Zareby Koscliene


by Nathan Lava
At a meeting of the "Tzeiri-Zion" in Zaromb during the Winter of 1918, it was decided to give the youth a nationalist, social and cultural education through a series of lectures and to bring in special speakers from the Warsaw Central Committee from time to time.  It was also decided that Yiddish theater should be performed -- for the first time in Zaromb.  For this purpose, a drama committee was set up to select an appropriate play, put together an amateur cast, and prepare props, sets, decorations and makeup.  After long discussions, it was decided that the performance would be held at, the party local, where the library was located.  The play they selected was "the Daughter of Soke-Sheyndl from Yehupet"  by I. Latayner, because it required very little scenery.

Nathan Lava would play the part of the Rabbi, Reb Yokhntze, Miss Kaplan, the dentist of Zaromb, who was herself not a Zaromber, would play Sore-Sheyndl, the "rebbetzn" (rabbi's wife); Zelig Runyanek played Avremb, their son;  Pere Segalovitch - their daughter Bobele; Moyshe Bergman - the Rabbi's brother Jake, an American; Berl Pridman - Sam, his son; Israel-Velvel Raskulenker - Gumpel the Cantor; Shmuel Lub Rashulenker - Shabsi the "Shames" (sextant"); Golde Rosenthal-Khanele.  The director was David Grinshpan.

All the scenery and makeup were brought from Ostrove.  The hardest thing to get was a "shtrayml" (fur trimmed hat) for the rabbi.  Finally, the committee convinced one of the group to borrow her father's "shtrayme", without his knowledge, of course.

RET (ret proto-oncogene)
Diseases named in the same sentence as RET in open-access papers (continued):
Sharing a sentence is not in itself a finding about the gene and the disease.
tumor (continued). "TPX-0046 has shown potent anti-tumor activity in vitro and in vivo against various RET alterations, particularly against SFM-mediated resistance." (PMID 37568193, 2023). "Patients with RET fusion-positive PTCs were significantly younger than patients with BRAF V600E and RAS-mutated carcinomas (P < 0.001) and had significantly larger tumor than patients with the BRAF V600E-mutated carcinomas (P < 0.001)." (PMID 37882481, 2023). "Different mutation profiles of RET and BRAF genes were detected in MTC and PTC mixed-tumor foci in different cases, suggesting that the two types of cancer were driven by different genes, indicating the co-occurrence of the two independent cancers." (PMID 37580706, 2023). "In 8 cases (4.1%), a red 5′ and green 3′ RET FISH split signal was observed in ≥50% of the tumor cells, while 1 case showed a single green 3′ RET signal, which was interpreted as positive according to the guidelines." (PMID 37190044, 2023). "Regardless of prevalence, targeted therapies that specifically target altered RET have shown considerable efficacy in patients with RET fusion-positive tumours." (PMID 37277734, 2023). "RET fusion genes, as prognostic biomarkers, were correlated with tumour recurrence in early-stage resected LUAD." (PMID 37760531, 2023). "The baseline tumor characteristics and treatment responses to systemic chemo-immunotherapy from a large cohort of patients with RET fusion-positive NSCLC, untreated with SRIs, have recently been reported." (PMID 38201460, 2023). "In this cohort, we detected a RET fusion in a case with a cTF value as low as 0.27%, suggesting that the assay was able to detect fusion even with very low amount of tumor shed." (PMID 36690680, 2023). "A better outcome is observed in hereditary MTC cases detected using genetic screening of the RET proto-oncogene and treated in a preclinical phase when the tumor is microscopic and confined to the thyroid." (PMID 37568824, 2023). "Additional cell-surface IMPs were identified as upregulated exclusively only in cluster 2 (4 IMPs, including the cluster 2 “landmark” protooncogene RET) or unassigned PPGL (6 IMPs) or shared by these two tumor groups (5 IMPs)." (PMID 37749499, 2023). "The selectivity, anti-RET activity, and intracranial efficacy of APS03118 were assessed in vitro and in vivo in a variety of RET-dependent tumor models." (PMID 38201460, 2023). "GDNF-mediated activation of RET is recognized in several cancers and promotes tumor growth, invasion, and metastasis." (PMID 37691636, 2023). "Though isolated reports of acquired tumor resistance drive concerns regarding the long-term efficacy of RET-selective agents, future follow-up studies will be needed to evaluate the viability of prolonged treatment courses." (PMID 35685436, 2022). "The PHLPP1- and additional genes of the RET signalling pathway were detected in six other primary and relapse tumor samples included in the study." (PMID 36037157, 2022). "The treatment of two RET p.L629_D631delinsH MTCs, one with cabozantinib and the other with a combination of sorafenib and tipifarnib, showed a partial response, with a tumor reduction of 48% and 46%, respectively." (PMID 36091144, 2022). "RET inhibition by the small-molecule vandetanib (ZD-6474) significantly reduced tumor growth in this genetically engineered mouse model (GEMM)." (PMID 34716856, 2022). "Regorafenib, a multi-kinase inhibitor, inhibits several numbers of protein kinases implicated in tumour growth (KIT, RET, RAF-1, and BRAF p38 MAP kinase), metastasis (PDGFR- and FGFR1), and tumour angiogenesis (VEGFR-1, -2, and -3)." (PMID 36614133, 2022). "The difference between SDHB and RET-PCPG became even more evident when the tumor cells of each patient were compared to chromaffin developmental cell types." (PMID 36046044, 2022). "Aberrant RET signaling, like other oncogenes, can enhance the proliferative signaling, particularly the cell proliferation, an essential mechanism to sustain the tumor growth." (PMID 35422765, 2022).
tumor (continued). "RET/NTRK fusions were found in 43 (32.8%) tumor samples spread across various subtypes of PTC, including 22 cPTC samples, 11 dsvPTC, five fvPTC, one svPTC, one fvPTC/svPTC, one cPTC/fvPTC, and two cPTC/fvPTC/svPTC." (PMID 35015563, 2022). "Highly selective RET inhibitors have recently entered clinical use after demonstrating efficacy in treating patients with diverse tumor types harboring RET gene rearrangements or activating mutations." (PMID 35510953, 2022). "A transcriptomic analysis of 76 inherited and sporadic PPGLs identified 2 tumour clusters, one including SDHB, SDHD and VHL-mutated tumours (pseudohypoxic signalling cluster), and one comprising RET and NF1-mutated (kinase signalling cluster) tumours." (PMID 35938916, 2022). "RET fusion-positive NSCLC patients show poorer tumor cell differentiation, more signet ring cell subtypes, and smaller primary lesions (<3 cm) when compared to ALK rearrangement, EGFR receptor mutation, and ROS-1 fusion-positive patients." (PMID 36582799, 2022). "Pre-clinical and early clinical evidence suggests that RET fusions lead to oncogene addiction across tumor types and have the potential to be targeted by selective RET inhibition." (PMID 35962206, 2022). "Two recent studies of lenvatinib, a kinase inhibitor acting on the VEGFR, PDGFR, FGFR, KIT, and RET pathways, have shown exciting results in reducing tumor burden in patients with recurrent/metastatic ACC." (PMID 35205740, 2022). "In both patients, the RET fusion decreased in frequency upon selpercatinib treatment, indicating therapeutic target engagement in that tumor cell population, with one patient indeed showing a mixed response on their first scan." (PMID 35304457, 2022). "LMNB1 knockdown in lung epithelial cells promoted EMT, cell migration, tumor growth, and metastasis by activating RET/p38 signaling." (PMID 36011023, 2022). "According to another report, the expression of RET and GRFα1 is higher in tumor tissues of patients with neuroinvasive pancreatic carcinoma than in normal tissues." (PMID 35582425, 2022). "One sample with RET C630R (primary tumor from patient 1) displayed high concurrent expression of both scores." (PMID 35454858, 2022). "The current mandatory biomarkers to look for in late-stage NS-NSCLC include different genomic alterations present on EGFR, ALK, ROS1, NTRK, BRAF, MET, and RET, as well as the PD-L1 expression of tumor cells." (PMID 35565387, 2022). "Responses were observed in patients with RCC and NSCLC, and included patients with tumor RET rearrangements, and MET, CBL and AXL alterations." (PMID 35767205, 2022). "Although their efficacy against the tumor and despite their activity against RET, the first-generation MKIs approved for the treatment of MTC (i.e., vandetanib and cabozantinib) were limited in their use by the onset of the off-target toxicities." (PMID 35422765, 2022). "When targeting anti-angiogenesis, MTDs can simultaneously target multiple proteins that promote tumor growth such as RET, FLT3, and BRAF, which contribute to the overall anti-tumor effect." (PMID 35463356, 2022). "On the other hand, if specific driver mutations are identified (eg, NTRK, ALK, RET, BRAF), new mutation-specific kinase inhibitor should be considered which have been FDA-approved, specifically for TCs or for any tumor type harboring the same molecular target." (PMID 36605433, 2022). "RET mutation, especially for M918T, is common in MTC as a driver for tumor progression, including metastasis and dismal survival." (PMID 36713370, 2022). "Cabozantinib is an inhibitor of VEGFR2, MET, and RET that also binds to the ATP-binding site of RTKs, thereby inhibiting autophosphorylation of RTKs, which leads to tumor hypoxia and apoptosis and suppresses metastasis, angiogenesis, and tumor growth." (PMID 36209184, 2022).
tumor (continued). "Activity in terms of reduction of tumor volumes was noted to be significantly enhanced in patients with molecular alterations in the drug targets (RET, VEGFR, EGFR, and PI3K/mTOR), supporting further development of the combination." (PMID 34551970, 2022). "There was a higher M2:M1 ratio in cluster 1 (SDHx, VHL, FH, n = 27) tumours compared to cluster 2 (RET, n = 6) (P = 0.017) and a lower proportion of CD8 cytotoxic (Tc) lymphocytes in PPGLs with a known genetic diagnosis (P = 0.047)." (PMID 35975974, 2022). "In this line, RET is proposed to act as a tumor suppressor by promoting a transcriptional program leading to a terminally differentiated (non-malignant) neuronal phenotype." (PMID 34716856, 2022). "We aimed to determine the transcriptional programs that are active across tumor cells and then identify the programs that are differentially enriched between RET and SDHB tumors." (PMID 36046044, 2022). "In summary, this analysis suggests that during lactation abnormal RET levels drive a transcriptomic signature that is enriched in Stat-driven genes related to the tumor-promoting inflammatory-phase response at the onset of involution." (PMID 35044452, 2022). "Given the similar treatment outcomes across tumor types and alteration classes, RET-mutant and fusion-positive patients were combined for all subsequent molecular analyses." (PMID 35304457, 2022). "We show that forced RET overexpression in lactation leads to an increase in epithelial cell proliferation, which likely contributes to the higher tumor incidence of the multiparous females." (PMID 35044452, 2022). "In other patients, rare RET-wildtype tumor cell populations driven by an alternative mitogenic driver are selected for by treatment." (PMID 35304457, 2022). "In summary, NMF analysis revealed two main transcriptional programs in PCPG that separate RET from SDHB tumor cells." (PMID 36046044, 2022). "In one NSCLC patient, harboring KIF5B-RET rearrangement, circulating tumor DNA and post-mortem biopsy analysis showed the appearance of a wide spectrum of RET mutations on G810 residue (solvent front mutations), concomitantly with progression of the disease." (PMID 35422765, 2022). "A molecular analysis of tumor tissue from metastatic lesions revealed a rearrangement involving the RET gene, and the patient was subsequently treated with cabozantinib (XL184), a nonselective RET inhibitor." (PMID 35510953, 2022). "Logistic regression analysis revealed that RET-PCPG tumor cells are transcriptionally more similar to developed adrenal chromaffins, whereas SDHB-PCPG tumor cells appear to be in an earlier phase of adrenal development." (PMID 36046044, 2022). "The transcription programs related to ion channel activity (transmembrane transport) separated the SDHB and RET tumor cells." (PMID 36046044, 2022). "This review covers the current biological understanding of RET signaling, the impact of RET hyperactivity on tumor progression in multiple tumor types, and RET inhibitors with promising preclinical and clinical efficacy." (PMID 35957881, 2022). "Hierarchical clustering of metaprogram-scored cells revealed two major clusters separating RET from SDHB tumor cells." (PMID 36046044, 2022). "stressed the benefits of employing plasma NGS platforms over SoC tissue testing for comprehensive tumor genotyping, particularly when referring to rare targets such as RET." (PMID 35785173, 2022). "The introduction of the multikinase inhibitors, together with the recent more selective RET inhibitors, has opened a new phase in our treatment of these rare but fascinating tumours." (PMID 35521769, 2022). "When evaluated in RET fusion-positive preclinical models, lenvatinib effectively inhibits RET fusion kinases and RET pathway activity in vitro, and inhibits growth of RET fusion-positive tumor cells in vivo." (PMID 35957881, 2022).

After feverish preparations, we were ready for our first performance.  It was a huge success.  The room was packed to overflowing, even though a ticket costs a few marks.  The "shows, stopper" was when Shabsi the Shames, played by Shmuel-Lib Raskulenker sang, "Shabsi, You Are Not a Golem."  He was called back for several curtain calls to stormy

Because of the success of this first performance, it was soon decided to give a second performance of the same play. But during the second show, something terrible happened.  One of the Khassedik women, who came to see the play, recognized who's "shtravml" the "Rabbi" in the play was wearing.  In her eyes, this was too serious a "crime" to ignore. After she left the "theater", she went right to the owner of the "shtrayml" and informed him of the blasphemy.  After all, in this shtrayml the owner had so often sat at the real rabbi's table.  We had to return the shtrayml immediately after the show.

Left without a strayml, we still decided to give a third performance. But the third time, it was nowhere as successful as the first 2 times.  Perhaps it was because we did not have the strayml.

For the youth of Zaromb, these performances were a source of inspiration.  Very soon thereafter, the "Brend" put on Yakov Gordin's "The Wild Man", which was a huge success.  Later, the "Tzeiri-Zion" began rehearsing for Cordin's "Khasha, the Orphan Girl", but it was the time when young men were being called up for military service and it was impossible to continue with the work of a theater group.